you would hope that after spending 18 hours in a classroom, you would learn something new. you would also hope that you didn’t learn too much- i mean, my brain can only hold so much! i was so nervous going into this class through the RRCA. when keith and georgia dropped my off at 7:30 am, i felt like it was my first day of 7th grade- i was intimidated and excited all rolled into one. i spent so much time thinking about whether or not i could hold my own in class, i neglected to think about whether or not my past several years of coaching would be completely shot down.
well fortunately for me (and you!), they weren’t. while i learned a lot and some new theories on running, i also learned that what i have been doing is perfectly acceptable. it’s interesting how much a running plan is really just based on someone’s theory of running. a lot of people’s theories, however, are based on scientific research. i go cross-eyed at the first mention of ATP, pyruvate, glycogen, and lactate but i know how important it is for me, as a coach, to understand how these benefit or hinder the abilities of my runners.
we were reminded, as we went through class, that this is simply the theory of RRCA. they’re not there to say jeff galloway, greg mcmillin, or any other well known coach is wrong. they just believe strongly in their theory behind their training plans. i must say, i drank the kool-aid! we went over the benefits of building a true base before moving on to any specialized training. i have always believed in this is as well, but after class, realized that i have to re-define what “base” means to me. i have always believed that your base is what you’re building while either starting to run or during running- so, if you run 10 miles a week, that is your base. in the eyes of the RRCA, for the purposes of training for a race, your “base” is your highest amount of weekly mileage that you hope to get to in that training season. this really changes things in the eyes of training plans. the RRCA really believes that you should not introduce any race-specific training (speed, tempo, hills) until you are through building your base. i must admit, i’m a little taken aback at the idea of only spending a few weeks on this during a training season but i’m anxious to try it.
it makes sense when you really think about it. if you’re in your base building weeks, you need to be focusing on building your base. why? because this is what builds your endurance. if you’re going out to run a half marathon or marathon, what is more important in the long run- endurance or speed? endurance, of course. speed will come with endurance and strength but speed will not come at all if you don’t have endurance and strength. so, your hard runs, during ALL of your base building weeks, is your long run. during base building weeks, you will also get to your highest single run mileage which means all of your focus for these weeks is on the long run. i know what you’re thinking- “how do you expect me to get to my longest run in my base building weeks (6 or so weeks) rather than taking the full training time (12 or so weeks)?”- i expect you to get there because you’re going to be running slow enough for the extra distance to not damage your muscles and connective tissues. (MORE ON SLOW RUNS IN THE NEXT BLOG!)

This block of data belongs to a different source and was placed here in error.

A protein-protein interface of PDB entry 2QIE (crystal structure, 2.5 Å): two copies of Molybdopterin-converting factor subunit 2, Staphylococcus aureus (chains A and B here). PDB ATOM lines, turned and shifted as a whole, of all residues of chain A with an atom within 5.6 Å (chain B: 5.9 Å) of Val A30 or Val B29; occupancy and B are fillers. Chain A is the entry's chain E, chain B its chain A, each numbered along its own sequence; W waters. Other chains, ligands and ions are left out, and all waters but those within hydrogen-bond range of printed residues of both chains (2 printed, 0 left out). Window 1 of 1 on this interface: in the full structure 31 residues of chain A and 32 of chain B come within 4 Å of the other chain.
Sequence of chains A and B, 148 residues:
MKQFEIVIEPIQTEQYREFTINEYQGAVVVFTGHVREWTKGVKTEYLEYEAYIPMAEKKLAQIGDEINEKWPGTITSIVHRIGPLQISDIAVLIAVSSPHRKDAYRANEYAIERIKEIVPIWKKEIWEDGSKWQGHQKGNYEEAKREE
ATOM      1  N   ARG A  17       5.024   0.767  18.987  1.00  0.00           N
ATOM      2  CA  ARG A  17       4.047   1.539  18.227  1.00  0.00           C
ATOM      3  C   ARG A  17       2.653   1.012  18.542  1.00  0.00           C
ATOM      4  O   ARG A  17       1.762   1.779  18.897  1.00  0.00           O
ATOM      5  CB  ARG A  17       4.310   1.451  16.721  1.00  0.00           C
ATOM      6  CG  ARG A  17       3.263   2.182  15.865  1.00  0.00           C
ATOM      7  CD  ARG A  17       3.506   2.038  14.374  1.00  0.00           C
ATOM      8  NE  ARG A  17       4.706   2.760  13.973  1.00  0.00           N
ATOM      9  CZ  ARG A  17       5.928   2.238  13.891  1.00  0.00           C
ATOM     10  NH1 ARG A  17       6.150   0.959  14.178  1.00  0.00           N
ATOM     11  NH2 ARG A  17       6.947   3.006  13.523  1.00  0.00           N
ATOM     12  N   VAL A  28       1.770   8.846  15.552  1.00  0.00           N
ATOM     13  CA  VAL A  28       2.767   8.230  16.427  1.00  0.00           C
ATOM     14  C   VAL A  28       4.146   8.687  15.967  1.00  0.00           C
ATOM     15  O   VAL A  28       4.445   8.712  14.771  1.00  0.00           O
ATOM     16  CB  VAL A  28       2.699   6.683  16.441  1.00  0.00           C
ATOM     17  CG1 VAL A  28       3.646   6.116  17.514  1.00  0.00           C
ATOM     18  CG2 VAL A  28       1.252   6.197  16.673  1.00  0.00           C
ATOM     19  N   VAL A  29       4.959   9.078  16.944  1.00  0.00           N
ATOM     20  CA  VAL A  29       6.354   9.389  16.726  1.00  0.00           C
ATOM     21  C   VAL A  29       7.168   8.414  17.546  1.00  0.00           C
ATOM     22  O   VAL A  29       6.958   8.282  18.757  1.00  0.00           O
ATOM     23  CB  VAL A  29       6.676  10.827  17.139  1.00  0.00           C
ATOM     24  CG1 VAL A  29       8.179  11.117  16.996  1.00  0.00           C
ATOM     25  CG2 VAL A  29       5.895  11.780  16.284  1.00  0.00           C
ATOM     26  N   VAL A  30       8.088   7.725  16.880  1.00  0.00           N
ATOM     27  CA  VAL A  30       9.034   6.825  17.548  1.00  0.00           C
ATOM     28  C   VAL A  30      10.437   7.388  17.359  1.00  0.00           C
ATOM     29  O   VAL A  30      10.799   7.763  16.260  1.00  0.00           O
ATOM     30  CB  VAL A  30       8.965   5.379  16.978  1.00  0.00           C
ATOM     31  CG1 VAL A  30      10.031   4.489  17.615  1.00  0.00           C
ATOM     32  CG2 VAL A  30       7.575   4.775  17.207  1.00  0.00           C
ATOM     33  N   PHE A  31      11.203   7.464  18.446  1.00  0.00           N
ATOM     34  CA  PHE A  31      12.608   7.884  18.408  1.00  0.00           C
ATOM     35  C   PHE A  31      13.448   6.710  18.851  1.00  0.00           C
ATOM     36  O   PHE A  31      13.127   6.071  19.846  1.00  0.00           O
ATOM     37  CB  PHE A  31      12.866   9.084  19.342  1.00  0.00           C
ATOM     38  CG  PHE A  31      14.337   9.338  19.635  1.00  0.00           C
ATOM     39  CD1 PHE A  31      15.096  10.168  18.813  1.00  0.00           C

once you have your base you will then spend a few weeks on race-specific pacing. is this enough time? again, yes, if done right, it should be. you are getting stronger because you will spend more weeks at your base mileage than ever before. therefore, your body will have truly adapted to the feeling of a long run by the time you go out and race. with this newfound strength, you should feel more powerful than before and, in turn, run a better race.
the key is to truly honor the purpose of the workout. if you’re in your base building weeks, honor that and respect that the purpose is to build endurance. allow your body to adapt before moving out of this phase and into the next. rather than looking at your training as a 12 week plan, look at it as a daily workout. what is the purpose of today’s workout? is it to make you strong? is it to make you fast? every workout has a purpose. your coach is here to help you understand the purpose and your head is here to make you honor that purpose.